Google
 





SILVERTORCH
HOME


SOME GUYANESE WHO CONTRIBUTED



CARIBBEAN CULTURE

Denbow, Claude: Dr. Claude Denbow, appointed Professor in the Faculty of Medical Sciences at the University of the West Indies, Mona campus, with effect from October 11, 2000                More about Professor Denbow



36 GUYANESE AWARDEES  AT FOLK FESTIVAL II -  AUGUST 24, 2002

              at the BROOKLYN CHILDREN’S MUSEUM


        The organizers of Guyana Folk Festival II identified thirty-six Guyanese individuals and institutions to receive the Guyana Folk Festival 2002 Wordsworth McAndrew Award.  The award, named after the distinguished Guyanese folklorist Wordsworth McAndrew, recognizes the contributions have made by the recipients to Guyanese folk and popular culture. 


The number 36 is reflective of the number of years of Guyana's independence.  Guyana became an independent nation on May 26, 1966.


        The awardees were selected from over 400 names generated by a panel of Guyanese residing across the Guyanese Diaspora, including one living in Australia and another in Thailand. 


The Guyana Folk Festival 2002 Wordsworth McAndrew Awardees are:


        1.  S.R.R. Allsopp.  For his outstanding contributions to study English language in Guyana and the Caribbean, especially for compiling the Dictionary of Caribbean English Usage.


        2.  Ron Bobb-Semple.  For his contributions to Guyanese theatre and drama in New York.


        3.  Johnny Braff:  For his pioneering role in Guyanese popular music.


        4.  Maurice Braithwaite.  For his role in promoting and supporting Guyanese art and culture.  "The Braffit Basement" has become an important salon in Guyanese cultural life in New York.


        5.  Negla Brandis.  For her exceptional contribution to Guyanese fashion and aesthetics for more than three decades in London, Connecticut, Washington. D.C., New Jersey and Guyana.  Among her accomplishments is the Miss Guyana International Pageant.


        6.  E.R. Burrowes.  For his contribution to the development of Guyanese artists.  He can safely be described as the father of Art Education in Guyana.  In 1948 he founded the Working Peoples Art class.   The Burrowes School of Art is named after him.


7.  Pat Cameron.  Doyenne of Guyanese broadcasters.  Host of the influential radio program On Show Young Guyana which helped to give recognition to the musical abilities of many young Guyanese.  Also, a talented actor and an enthusiastic celebrator of Guyanese folk traditions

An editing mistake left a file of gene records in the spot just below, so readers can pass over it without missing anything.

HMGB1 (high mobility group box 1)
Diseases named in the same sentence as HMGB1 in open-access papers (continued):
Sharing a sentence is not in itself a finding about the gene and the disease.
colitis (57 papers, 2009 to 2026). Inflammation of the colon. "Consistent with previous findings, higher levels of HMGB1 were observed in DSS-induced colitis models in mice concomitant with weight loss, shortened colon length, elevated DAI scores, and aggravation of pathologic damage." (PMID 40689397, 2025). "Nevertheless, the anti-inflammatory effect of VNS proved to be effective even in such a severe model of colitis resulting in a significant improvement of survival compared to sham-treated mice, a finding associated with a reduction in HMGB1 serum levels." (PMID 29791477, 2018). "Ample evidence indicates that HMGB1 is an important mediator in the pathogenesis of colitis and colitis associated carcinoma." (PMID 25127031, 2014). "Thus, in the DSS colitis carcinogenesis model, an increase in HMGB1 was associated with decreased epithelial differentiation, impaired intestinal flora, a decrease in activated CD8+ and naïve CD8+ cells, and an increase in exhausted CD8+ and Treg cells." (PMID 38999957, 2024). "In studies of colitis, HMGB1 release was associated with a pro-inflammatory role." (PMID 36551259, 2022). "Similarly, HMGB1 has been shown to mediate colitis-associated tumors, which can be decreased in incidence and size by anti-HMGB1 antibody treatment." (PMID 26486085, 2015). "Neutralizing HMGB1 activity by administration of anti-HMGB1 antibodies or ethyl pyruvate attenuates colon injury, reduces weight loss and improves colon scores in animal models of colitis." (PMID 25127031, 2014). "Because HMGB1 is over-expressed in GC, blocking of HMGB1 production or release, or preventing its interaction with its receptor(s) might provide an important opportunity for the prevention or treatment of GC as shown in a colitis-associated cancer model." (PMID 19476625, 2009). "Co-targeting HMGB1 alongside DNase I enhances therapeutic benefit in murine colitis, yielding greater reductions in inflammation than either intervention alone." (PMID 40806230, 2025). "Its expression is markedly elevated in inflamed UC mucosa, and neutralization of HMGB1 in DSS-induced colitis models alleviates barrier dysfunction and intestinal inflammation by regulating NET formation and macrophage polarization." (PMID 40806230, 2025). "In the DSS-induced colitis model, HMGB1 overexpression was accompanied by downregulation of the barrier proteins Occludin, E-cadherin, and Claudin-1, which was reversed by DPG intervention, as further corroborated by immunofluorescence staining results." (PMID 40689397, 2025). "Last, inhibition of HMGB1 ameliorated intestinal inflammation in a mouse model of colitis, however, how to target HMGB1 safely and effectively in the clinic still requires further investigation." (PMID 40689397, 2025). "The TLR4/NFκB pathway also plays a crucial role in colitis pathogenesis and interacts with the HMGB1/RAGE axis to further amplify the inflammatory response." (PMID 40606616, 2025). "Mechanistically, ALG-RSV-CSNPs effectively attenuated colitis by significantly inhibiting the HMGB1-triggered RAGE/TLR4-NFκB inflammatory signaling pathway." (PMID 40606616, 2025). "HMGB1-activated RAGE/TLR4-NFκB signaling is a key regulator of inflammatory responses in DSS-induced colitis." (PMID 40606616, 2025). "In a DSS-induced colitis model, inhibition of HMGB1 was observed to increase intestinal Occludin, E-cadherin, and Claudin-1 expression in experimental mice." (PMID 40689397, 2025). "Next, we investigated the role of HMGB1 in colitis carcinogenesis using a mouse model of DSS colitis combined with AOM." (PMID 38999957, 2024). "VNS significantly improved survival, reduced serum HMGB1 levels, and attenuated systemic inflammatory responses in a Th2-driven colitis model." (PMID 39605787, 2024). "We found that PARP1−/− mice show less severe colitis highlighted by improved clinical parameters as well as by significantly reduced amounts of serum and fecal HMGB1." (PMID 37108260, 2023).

8.  Martin Carter.  One of Guyana’s greatest poets and renaissance men.


        9.  Bertie Chancellor.  Broadcaster and Guyana's Dick Clark-----the "oldest teen-ager."   Bertie Chancellor is associated with radio talent shows in Guyana and through his program "Teensville" he launched the careers of many of Guyana's talented musicians.


        10.  Megan Chan.  For her unstinting service in running the Washington D.C.-based organization GUYAID.


        11.  Nesbit Chhangur.  Broadcaster, Songwriter, band leader, youth leader, and teacher.  Nesbit Chhangur can safely be described as the “pioneer of country music in Guyana.”  With Olga Lopes Seales he hosted on Radio Demerara the shows Berbice Calling and Olga Singing.  His songs A Guianese Lament and Call to Guiana are the most poignant record of the racial crisis of the 1960s and an eloquent example of the healing power of music.  Lives in Canada and performs internationally.



        12. Lynette Dolphin.  Outstanding cultural administrator and collector of Guyanese folk music.  She published several collections of Guyanese music.  Her last was 100 Folk Songs of Guyana.


        13.  Francis Quamina Farrier.  Broadcaster, Playwright, Documentary producer, and archivist.  Pioneered radio serial drama in British Guiana with the Tides of Susanburg.


        14.  Robert Fernandes.  Important and influential photographer of Guyana’s hinterland.


        15.  Terry Gajraj.  Pioneer and innovator of Chutney music.  Has attracted critical acclaim for the Chutney rendition of many of Guyana’s folk songs.



        16.  Roy Geddes.  Dedicated steel band leader.  In 2003, he will celebrate 50 years as a band leader.  He is considered by many to be the most proficient of tuners.  He has single handed created a museum to steel band at his home in Roxanne Burnham Gardens.



        17.  Gary Girdhari.  For his role in mobilizing Guyanese writers and publishing.  Gary Girdhari is President, Association of Artists and Writers and Editor of Guyana Journal.


        18.  Eddie Grant.  Internationally acclaimed popular singer and record producer.  According to David Rudder, Eddie Grant is one of the two Guyanese who influenced the direction of calypso in the Caribbean.


19.  Stanley Greaves.  For his work as a teacher and artist.  Stanley Greaves celebrated Guyana fauna and folk life in his paintings.  Stanley Greaves is associated with the creation of the term "Guyanist"---one who has an undying love for Guyana.


        20.  Bernard Heydorn.  Psychologist, Educator, novelist, and cultural researcher.  A prolific and insightful observer of Guyana social and cultural environment.  His vision is not anchored in Georgetown but incorporates the Berbice experience.  His books Walk Good Guyana Boy, Longtime Days, and Unlit Roads are essential and accessible readings for anyone wishing to explore Guyana’s heritage.